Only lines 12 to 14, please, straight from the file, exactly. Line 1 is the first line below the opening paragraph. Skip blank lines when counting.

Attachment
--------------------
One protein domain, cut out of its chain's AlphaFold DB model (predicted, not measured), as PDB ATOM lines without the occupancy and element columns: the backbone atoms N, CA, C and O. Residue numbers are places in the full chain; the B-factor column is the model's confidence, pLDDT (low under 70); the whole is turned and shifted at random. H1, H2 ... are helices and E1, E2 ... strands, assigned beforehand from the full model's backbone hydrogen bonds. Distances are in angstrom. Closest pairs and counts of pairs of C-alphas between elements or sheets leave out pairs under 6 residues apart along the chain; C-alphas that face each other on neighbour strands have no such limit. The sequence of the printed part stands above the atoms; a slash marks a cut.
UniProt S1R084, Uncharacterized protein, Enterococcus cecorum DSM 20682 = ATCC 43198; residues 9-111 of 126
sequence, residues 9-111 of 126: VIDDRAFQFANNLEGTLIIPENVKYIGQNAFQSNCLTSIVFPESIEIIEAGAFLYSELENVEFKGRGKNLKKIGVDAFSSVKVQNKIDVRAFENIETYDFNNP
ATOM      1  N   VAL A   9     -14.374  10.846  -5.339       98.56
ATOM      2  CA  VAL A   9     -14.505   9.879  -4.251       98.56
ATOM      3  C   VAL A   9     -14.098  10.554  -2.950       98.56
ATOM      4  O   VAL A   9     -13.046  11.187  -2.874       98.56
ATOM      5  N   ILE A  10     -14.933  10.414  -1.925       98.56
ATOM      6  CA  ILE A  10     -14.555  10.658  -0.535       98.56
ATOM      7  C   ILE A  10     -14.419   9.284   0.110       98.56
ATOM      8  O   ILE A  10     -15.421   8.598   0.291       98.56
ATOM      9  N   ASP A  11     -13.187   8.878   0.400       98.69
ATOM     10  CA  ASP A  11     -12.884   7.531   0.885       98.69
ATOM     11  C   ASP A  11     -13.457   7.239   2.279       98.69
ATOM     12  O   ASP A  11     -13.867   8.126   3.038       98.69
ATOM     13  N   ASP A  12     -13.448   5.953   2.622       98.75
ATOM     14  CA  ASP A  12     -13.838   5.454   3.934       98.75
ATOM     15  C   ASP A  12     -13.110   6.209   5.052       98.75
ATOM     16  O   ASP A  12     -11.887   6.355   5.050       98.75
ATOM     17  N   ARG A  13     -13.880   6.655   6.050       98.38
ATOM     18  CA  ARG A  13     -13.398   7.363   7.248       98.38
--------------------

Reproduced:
ATOM     10  CA  ASP A  11     -12.884   7.531   0.885       98.69
ATOM     11  C   ASP A  11     -13.457   7.239   2.279       98.69
ATOM     12  O   ASP A  11     -13.867   8.126   3.038       98.69